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April 3, 2019

His Excellency President Félix-Antoine Tshisekedi Tshilombo

Re: Protecting Human Rights in the Democratic Republic of Congo

Your Excellency,

On behalf of Human Rights Watch, we are writing to welcome the initial steps your administration has taken to advance human rights in the Democratic Republic of Congo since you took office on January 24, and to encourage you to make the protection and promotion of human rights a top priority throughout your presidency. We especially hope that you will work to make systemic changes to end the cycles of violence and abuse, fueled by widespread impunity and corruption, that have plagued the country for far too long.

We urge you to take strong, bold, and concrete steps – from early in your presidency – to mark a clear break with the abusive and corrupt practices that characterized the presidency of your predecessor, Joseph Kabila.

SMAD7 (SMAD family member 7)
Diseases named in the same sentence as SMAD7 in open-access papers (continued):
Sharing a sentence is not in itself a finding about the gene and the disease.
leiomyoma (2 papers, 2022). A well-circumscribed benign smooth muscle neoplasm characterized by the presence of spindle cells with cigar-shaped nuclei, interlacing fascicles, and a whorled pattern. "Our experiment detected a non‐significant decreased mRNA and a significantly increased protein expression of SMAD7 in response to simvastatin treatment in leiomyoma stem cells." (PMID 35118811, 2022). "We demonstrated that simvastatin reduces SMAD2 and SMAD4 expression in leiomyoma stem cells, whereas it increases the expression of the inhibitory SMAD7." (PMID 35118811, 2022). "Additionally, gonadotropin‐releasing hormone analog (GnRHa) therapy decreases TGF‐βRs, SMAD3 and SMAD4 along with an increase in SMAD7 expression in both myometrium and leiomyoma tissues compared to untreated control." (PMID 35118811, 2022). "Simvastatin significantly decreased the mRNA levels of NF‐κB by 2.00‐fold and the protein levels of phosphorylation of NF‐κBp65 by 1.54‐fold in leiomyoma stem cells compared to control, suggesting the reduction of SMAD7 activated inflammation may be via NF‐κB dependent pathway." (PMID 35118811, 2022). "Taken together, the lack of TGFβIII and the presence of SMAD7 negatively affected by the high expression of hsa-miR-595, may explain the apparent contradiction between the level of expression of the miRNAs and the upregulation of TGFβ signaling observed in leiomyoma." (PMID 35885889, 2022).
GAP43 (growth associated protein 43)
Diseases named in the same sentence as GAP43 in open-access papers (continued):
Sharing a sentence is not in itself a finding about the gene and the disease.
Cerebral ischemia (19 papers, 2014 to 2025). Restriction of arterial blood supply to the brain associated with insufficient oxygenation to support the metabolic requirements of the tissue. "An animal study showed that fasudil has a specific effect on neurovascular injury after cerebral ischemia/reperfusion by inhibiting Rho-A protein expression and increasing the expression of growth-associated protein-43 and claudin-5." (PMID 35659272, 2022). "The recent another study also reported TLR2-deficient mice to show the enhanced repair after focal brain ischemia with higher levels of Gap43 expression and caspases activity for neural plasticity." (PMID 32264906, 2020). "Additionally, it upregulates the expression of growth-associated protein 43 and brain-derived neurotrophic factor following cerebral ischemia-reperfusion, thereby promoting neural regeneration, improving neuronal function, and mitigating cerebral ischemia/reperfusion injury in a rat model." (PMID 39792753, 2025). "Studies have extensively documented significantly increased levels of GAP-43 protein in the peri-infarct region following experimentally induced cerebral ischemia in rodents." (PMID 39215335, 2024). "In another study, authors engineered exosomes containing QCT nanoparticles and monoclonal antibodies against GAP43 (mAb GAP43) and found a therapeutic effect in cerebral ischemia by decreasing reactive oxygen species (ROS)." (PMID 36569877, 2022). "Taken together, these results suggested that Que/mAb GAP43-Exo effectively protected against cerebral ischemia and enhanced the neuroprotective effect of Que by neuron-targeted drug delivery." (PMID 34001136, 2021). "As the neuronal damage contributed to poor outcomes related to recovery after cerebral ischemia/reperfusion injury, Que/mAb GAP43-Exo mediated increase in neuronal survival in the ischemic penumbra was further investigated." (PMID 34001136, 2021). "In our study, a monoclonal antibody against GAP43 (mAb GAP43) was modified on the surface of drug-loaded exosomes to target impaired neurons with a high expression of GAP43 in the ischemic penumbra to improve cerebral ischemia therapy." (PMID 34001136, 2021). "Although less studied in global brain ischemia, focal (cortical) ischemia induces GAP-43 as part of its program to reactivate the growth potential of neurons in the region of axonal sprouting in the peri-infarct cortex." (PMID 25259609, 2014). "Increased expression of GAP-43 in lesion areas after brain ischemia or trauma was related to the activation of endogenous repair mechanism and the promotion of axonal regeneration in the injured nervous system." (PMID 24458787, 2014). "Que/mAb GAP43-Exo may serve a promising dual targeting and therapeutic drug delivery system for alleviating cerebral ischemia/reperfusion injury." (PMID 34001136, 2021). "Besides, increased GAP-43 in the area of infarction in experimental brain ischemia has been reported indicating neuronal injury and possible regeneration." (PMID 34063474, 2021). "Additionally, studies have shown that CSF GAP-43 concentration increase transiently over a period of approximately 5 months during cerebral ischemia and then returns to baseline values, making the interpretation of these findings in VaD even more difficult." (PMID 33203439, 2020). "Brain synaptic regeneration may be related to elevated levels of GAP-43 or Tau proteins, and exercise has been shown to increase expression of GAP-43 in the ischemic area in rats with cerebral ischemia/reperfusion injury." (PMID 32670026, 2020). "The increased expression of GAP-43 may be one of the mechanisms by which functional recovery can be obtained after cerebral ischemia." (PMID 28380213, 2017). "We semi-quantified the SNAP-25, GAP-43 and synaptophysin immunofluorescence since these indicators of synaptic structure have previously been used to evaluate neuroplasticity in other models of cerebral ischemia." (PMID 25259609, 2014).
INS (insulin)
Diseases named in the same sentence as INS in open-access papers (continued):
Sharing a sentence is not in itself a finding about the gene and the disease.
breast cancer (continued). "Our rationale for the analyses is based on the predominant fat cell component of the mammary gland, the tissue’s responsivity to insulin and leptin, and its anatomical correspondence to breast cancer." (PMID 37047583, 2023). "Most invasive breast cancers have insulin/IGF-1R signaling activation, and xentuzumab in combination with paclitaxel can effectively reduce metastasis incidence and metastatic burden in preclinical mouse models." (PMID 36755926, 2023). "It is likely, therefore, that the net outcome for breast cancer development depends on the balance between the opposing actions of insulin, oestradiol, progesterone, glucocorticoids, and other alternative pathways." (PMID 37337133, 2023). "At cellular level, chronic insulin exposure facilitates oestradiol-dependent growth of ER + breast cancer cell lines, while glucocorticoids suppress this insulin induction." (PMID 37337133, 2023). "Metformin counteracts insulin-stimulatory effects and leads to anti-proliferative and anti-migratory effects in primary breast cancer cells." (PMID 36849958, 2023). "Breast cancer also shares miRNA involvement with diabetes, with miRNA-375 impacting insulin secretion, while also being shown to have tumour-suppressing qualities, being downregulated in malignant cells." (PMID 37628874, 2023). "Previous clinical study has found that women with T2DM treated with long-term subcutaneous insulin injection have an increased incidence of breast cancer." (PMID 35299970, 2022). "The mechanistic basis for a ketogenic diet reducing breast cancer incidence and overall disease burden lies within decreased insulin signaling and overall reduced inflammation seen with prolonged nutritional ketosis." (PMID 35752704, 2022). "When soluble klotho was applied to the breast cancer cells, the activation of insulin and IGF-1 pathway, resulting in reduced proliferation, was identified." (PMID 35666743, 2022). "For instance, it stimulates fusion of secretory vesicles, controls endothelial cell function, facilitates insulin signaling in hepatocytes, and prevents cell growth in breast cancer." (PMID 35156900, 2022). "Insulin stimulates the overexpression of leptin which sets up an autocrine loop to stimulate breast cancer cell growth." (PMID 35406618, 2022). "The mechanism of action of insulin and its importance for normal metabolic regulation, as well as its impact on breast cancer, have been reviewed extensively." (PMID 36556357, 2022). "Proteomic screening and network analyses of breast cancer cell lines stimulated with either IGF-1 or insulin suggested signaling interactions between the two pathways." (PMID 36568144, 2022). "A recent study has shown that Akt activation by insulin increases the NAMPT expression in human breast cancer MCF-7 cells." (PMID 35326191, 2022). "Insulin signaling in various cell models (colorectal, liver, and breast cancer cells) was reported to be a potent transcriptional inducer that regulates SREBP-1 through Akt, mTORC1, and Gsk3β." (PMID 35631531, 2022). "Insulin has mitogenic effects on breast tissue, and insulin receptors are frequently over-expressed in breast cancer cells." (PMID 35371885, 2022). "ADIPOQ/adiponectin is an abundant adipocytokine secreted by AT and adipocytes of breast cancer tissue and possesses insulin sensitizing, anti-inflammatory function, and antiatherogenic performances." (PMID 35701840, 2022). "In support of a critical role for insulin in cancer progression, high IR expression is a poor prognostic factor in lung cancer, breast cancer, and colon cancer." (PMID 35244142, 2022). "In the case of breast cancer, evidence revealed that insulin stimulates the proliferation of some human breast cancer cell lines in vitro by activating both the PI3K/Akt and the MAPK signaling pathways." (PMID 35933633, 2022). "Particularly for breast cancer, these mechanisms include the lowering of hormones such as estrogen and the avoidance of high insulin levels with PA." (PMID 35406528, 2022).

During your inaugural speech, you committed to “guarantee to each citizen the respect of the exercise of their fundamental rights” and to end all forms of discrimination. You stated that your government would prioritize “an effective and determined fight against corruption… impunity, bad governance, and tribalism.” Since then, you have taken some important steps, including the release of political prisoners who had been arbitrarily detained for several years and the dismissal of the head of the intelligence agency who had a long history of involvement in serious abuses.

Yet the challenges ahead are enormous. Today, there are over four million internally displaced persons (IDPs) in Congo, with another 826,000 Congolese refugees in Africa. Some 140 armed groups are active in eastern Congo’s North Kivu and South Kivu provinces, and many of them continue to prey on civilians, carrying out massacres, mass rapes, abductions, forced recruitment of children, and burning and looting of homes. Tensions remain high in northeastern Ituri province, the central Kasai region, and the western territory of Yumbi – all of which have seen horrific levels of violence in recent months and years. The underlying tensions have not been addressed, and perpetrators remain at large.